I’m a self confessed self help book junkie.
I can’t get enough of them.
Over the last few years one of the topics that kept coming up, over and over again, in the books I had been reading was Journaling.
Now when I heard this word I thought, yeah, I used to keep a journal when I was 15, “Dear Diary…. blah blah blah”, how was this going to be useful to me in adult life. But the more it was mentioned the more I thought I should look in to it.
They were linking it to mindfulness, intention, productivity, habit formation, focus, goal tracking, and improving mental health.
All of these things were things I wanted to work on … but how could one tool do all of this?
There was a lot of talk about WHY it was great and not a lot of talk about HOW to do it, so I decided to investigate further.
After some googling I quickly came across the term Bullet Journal.
If you google the term the first thing you’ll see is a lot of images of beautifully artistically drawn journal pages. So I thought, I can’t draw, I wish I could, but I can’t see how this will help me.
What they seemed to be drawing seemed to be some sort of diary or planner, but I had religiously bought myself a new diary at the beginning of every year and started out with good intentions by writing in all my appointments and all my families birthdays in, but within a few weeks I’d forget about it and never use it again.
I have many many unfinished diaries and also a lot of unfinished notebooks lying around my house.
This did however make me think, Why did I never finish using the diaries or notebooks I bought?
The answer was that ultimately they didn’t do what I needed them to do.
I wasn’t engaged in the process of updating it everyday as some days I didn’t have any meetings or events so I just left it at home.
I also realised that what I also had a lot of, lying around my house and cluttering up my desk, was TO DO lists written on scraps of paper or in notebooks which again I had abandoned.
Why were all these people suddenly spending so much time, and often it seemed artistic effort, on these bullet journals.
I noticed that not all posts on the internet to do with bullet journaling were by artistic people with beautiful handwriting and a lot of people seemed to be saying that this was a system that was changing their lives in so many areas so I continued to read about it and eventually I came across www.bulletjournal.com which is the home of the original concept of the bullet journal.
It turns out bullet journaling was invented by a man called Ryder Carroll, who, after being diagnosed with ADHD as a teenager, needed a way to organise his life, to help him stay on track and get things done.
He was advised to try different planners available on the market, which tell you they can make you organised by telling you what you should be doing each day and how, and he found these pre-printed tools too restrictive and he stopped using them after a few weeks (like I did with my diaries).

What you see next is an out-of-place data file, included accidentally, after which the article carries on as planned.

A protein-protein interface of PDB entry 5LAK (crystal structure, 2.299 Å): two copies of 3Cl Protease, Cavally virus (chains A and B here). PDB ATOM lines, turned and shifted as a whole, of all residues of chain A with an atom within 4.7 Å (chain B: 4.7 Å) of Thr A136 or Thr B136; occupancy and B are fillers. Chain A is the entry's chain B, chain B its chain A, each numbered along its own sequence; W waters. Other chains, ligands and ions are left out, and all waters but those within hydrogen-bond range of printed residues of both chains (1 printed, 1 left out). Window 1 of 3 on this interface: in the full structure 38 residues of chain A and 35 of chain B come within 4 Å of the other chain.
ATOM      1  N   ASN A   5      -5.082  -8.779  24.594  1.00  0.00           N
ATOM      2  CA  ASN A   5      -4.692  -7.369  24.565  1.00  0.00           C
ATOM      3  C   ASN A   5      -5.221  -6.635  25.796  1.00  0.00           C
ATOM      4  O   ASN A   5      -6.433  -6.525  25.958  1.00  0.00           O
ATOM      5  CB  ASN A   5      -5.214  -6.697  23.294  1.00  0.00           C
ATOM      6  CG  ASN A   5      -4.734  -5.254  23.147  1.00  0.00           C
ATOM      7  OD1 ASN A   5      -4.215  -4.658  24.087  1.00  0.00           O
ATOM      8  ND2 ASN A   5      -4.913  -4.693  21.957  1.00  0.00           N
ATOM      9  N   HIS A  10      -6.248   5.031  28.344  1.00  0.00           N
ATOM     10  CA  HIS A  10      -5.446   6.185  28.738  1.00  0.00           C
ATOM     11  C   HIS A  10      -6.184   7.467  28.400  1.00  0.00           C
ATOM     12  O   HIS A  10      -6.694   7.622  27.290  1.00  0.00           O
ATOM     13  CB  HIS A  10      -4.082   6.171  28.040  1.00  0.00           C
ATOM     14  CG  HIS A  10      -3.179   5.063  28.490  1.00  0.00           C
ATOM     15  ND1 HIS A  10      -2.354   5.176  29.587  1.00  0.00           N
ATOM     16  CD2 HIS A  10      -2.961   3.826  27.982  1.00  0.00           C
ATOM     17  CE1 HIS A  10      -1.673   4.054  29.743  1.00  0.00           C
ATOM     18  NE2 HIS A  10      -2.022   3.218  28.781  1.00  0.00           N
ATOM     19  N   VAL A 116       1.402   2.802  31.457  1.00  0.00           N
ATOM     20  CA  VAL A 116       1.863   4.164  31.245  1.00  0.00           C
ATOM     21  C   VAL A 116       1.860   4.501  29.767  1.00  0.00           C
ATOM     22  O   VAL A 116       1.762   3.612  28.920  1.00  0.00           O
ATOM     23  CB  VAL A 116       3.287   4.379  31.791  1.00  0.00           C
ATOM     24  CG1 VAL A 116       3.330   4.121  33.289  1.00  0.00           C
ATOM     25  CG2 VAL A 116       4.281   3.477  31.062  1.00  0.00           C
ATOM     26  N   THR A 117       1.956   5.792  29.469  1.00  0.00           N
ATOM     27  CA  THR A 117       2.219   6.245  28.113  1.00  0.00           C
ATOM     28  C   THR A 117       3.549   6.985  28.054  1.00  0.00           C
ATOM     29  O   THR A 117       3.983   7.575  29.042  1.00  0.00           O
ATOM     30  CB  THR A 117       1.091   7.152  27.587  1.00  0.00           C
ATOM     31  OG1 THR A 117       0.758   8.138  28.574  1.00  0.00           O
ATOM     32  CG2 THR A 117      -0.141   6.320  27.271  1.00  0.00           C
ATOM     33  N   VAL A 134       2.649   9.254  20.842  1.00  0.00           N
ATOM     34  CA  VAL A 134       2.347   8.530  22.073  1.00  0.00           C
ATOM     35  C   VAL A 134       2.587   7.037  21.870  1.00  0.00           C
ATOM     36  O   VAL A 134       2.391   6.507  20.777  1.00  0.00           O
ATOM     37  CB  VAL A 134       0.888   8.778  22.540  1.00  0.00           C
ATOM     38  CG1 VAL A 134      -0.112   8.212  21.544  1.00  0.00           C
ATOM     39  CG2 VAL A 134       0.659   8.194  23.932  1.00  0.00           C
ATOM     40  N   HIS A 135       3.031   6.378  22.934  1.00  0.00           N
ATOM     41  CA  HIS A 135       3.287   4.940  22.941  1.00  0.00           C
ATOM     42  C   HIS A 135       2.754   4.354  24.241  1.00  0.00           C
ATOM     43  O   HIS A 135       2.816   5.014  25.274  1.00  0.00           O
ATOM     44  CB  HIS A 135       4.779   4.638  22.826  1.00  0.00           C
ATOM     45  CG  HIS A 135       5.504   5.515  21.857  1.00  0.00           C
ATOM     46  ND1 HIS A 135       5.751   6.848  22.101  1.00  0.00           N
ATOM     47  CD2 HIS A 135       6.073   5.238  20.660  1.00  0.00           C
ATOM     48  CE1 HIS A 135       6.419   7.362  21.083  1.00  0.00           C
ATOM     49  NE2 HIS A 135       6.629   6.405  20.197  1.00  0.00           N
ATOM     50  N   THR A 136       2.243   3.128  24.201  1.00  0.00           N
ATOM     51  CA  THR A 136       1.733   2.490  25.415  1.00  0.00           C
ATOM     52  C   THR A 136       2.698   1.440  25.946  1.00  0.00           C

He took a notebook and a pen and came up with a system involving keeping a log each month of what needed to be achieved in each area of life/work, then each day a log what tasks he had to do or which had been done, like a to do list and a diary all in one.
It could also be used to track ideas and projects and thoughts and all this in a flexible system.
This made perfect sense to me.
I liked the idea of having one book which you essentially fill in as you go along and if you want to dedicate space in that book for notes on a specific project or for tracking habits/moods or for spending a few minutes brain storming you could do that.
I live with bipolar disorder and keeping track of moods and making sure I have a good routine where I get a healthy amount of sleep and that I remember to exercise and monitor my medication are all essential and help me manage a condition that many struggle with.
This was THE tool I had been looking for.
The more I looked in to other people’s uses for the bullet journaling system I found that it was helping people with so many different aspects of their lives.
I started out after buying another new notebook, and at the end of my first full year using this system I looked back and realised I had achieved everything I had set out to achieve.
Why? Because everyday I was looking at my goals which were written there in my book and I was reminded that each day if I could find the time to do just one thing to progress towards my goals that it made being productive so much easier than I had imagined.
I had become immeasurably more productive (my husband definitely appreciated this).
This tool works as an accountability tool.
It is in its very essence a mindfulness tool.
It allowed me to track my journey through the year and as I filled in the last page of the notebook I looked back at all I had achieved and knew there was no going back.
I really recommend you watch Ryder Carroll’s How to Guide and his TEDx talk on Youtube:
You’ll soon see how simple a system this is and that it really could change your life.